Supreme Court judgment avoids creation of a “fraudsters charter”

“It is long-established that the victim of an untraced driver in the UK has protection in the various forms of the Untraced Drivers Agreement.  This novel but ultimately unsuccessful attack on this well-established and well-functioning position was dismissed not only twice prior to the split decision of the Court of Appeal but then unanimously by the Supreme Court. 

“I am enormously pleased that LV= took the decision to challenge the Court of Appeal’s decision and that what would have presented as an open goal to fraudsters has been instead determined as a rejection of the challenge to the existing compensation framework for victims of untraced drivers in RTA cases, and of the UK’s failure to lawfully implement the Sixth EC Motor Insurance Directive.”

How We Helped

Judgment emphasises that current framework for untraced drivers is fit for purpose.

The Supreme Court passed a unanimous judgment in the case of Cameron v Hussain & LV=. The judgment emphatically underlines that the current framework for compensating the victims of untraced drivers is indeed fit for purpose and compliant with European Law.

The case centred on a driver of a vehicle involved in a road traffic accident, who was never identified after immediately fleeing the scene. The vehicle showed on the Motor Insurers Database as insured by LV= and the claimant sought damages from the registered keeper of the vehicle and LV= on that basis.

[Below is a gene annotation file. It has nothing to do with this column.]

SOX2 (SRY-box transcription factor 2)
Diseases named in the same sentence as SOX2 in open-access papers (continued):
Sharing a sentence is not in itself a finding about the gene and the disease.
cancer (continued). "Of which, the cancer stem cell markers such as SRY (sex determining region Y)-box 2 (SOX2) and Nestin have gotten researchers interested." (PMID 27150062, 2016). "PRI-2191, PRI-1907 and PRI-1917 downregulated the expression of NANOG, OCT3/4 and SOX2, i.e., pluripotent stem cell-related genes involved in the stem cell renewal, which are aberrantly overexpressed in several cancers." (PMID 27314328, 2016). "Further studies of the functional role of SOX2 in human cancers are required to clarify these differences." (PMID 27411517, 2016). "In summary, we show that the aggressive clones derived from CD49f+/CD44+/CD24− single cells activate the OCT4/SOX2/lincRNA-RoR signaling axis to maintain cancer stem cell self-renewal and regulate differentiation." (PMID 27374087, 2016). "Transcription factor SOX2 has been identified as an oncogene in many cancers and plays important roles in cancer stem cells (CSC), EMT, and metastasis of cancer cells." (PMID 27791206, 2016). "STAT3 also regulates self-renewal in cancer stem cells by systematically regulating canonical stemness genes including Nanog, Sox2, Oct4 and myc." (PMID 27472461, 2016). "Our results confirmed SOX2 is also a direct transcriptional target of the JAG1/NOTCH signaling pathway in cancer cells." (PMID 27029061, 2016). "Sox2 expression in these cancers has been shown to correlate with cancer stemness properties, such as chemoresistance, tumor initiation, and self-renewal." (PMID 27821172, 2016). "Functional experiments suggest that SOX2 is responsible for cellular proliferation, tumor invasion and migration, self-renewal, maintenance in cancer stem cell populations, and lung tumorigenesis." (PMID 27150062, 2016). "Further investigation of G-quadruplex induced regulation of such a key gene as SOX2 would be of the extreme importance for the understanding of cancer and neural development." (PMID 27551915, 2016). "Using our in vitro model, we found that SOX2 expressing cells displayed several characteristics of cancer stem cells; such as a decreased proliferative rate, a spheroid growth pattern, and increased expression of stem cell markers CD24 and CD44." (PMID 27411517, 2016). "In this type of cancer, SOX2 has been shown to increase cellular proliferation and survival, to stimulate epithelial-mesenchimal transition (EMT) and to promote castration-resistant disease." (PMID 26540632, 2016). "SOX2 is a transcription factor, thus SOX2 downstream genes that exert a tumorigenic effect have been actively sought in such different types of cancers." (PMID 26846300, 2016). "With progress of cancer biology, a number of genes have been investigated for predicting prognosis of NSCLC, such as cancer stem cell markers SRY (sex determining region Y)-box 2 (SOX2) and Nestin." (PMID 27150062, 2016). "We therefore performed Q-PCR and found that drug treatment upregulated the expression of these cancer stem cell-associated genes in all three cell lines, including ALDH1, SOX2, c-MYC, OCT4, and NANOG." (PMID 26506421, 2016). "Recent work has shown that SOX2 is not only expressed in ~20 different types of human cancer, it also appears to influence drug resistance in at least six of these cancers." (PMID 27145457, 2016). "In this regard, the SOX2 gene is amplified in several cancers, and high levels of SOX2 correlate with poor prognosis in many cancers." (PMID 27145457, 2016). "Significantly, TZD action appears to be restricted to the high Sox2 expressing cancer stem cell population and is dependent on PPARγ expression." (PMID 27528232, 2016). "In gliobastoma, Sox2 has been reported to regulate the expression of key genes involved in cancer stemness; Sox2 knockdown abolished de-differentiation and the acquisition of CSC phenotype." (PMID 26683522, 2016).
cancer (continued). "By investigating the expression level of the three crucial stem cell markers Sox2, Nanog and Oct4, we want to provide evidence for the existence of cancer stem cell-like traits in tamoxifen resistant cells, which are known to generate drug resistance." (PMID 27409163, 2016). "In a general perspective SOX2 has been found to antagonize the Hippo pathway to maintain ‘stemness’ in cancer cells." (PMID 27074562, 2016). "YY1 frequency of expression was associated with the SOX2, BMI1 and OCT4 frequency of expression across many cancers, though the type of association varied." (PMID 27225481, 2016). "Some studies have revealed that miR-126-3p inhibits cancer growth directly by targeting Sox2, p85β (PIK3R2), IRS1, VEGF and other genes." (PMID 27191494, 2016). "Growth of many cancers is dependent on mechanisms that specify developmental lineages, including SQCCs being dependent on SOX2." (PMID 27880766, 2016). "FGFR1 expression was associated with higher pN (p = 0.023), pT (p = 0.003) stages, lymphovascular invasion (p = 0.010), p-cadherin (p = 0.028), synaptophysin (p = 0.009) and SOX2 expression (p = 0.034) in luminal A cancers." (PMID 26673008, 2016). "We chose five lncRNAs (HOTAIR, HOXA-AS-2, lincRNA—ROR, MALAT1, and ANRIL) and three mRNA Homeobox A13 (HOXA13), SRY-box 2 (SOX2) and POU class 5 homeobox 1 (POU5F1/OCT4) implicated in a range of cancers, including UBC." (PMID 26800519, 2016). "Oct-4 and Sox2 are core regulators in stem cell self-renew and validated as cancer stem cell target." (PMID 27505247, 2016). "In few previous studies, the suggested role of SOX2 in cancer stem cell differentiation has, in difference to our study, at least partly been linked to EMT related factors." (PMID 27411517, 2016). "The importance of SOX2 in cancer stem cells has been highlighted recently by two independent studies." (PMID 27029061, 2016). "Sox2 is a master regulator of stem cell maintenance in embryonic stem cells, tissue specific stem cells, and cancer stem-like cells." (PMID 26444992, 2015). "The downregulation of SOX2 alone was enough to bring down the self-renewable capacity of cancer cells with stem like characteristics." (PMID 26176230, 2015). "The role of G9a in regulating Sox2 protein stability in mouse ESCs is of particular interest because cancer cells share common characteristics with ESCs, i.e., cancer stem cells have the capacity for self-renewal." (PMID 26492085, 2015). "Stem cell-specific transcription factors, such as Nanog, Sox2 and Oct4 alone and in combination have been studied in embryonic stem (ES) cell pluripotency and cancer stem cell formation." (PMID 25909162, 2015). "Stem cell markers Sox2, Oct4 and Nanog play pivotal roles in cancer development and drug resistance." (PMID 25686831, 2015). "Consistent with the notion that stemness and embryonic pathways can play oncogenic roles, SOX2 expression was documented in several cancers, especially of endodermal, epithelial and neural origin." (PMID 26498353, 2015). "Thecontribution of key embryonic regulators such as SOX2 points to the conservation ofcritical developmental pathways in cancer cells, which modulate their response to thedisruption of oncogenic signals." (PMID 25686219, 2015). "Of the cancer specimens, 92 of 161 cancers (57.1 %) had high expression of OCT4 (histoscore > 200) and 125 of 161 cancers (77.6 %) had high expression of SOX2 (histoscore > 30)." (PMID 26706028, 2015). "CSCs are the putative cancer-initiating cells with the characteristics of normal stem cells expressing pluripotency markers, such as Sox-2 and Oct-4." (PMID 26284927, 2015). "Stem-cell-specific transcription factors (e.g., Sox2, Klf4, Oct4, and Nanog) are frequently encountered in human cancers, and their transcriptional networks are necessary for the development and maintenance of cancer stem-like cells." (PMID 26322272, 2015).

Keoghs, the UK’s leading defendant insurance law firm, represented LV= in this case and fought the case through district and circuit judges before going onto the Court of Appeal and ultimately the Supreme Court in order to defend the established position on untraced drivers and thereby protect the interests of insurers and their customers.

Martin Milliner, LV= GI Claims Director, said:

“We’re extremely pleased that common sense has prevailed today and the Supreme Court has allowed our appeal. Although the case in question was a low value motor claim, the claimant’s arguments sought to drive a coach and horses through UK law.  If this blatant attack on the MIB Untraced Drivers Agreement had been successful then it would have created a “fraudsters charter” that could have been abused by criminals for a safe passage through the judicial system.”

“Even at this stage it’s unclear why this case got so far, when the claimant could have utilised the mechanisms already in place to recoup losses after a unknown driver incident. We can only speculate as to why.”

“The concept that insurers could have been liable to satisfy judgments against unidentified defendants, without an opportunity to investigate the claim, could have had grave consequences for the industry and its customers.”

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